Seven electric two-wheeler manufacturers have encountered combined losses exceeding Rs 9,000 crore due to unpaid dues and market loss after the discontinuation of their subsidies last year, according to the Society of Manufacturers of Electric Vehicles (SMEV). These companies have also been instructed by the government to reimburse the subsidies they received.
A preliminary audit conducted by SMEV’s chartered accountants indicates potential cumulative damages exceeding Rs 9,000 crore on a cautious basis. This cursory audit estimates the cumulative losses, encompassing unpaid dues, interest, debt, market share loss, reputation damage, capital expenses, and potential recapitalization, to be around Rs 9,075 crore since the Ministry of Heavy Industries suspended their subsidies starting from 2022, SMEV explained.
The situation is dire for some companies, which might not recover, and others could face closure, SMEV added. Emphasizing the urgency of resolving this issue, SMEV Chief Evangelist Sanjay Kaul underscored the paradox that while the industry discusses attracting $1 billion in investments to the Indian EV sector, the losses incurred nearly match this sum.
In a letter to Union Minister Mahendra Nath Pandey, Kaul highlighted that the OEMs are on the verge of collapse due to increasing daily losses. The letter suggests that if the ministry’s intention was to penalize these OEMs, the prolonged delay is essentially crippling them, as this penalty has persisted for over 22 months, which is, in itself, a significant issue.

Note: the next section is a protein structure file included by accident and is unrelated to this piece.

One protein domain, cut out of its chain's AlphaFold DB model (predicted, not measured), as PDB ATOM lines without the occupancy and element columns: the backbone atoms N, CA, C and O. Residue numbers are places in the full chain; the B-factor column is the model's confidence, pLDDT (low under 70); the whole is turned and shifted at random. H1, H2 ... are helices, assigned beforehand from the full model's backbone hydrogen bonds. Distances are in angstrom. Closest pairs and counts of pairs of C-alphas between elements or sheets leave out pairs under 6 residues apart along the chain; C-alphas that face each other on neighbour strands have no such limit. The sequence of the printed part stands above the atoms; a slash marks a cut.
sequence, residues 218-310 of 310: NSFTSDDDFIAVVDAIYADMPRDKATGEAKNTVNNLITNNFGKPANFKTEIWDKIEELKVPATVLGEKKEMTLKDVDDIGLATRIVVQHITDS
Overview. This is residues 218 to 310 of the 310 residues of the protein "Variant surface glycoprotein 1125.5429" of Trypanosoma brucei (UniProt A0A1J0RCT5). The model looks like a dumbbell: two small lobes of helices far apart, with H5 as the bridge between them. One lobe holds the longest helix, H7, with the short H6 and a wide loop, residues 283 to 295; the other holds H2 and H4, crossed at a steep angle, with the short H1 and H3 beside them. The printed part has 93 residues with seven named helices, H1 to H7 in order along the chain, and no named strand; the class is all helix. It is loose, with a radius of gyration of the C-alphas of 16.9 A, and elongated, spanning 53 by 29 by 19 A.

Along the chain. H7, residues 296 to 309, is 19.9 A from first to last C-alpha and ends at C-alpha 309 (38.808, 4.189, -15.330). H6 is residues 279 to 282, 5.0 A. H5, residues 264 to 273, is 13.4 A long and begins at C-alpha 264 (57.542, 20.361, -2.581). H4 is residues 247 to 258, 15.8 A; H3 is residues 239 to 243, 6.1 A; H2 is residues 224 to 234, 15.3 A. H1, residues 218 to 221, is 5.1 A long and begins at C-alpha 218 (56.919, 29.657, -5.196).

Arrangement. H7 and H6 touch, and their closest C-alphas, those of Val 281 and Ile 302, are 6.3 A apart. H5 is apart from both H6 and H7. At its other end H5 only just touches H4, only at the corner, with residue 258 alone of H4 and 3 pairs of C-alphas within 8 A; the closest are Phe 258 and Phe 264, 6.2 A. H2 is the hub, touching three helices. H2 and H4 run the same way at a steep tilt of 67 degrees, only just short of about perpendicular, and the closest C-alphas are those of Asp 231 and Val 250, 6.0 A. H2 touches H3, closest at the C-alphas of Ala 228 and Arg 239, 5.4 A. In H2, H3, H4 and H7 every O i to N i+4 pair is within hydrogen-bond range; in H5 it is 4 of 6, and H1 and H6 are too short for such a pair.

“It appears that the OEMs are facing a grave dilemma because, apart from the funds withheld for 18-22 months as outstanding subsidies, and the subsequent demand by MHI to recover older subsidies, their new models have not been permitted for listing on the NAB portal – effectively barring them from conducting business at competitive rates,” Kaul remarked.
SMEV proposes the establishment of a Sinking Fund by the ministry to assist OEMs that are on the brink of closure, providing them with soft loans, grants, or other mechanisms to rejuvenate their operations, as it falls within MHI’s purview to foster the EV ecosystem through financing initiatives.
The government is seeking reimbursement of subsidies from companies like Amo Mobility, Ampere EV, Benling India, Hero Electric, Okinawa Autotech, Revolt Motors, and Lohia Auto.
An investigation by the Ministry of Heavy Industries uncovered that these firms had obtained fiscal incentives under the scheme by disregarding the regulations. The scheme’s rules allowed incentives for electric vehicle production using ‘Made in India’ components; however, the investigation revealed that these seven firms allegedly utilized imported components.
The ministry initiated the investigation following anonymous emails alleging that multiple EV manufacturers were availing subsidies without adhering to the Phased Manufacturing Plan (PMP) rules, designed to boost domestic EV manufacturing.
Consequently, subsidies’ disbursement was delayed in the last fiscal year. To promote electric and hybrid vehicles, the FAME-II scheme, a Rs 10,000 crore program, was introduced in 2019, expanding on the existing FAME (Faster Adoption and Manufacturing of (Hybrid) and Electric Vehicles) India I scheme launched in 2015 with a total allocation of Rs 895 crore. Incentives primarily apply to three-wheeler and four-wheeler vehicles used for public transport or registered commercial purposes, while the focus in the two-wheeler sector centers on private vehicles.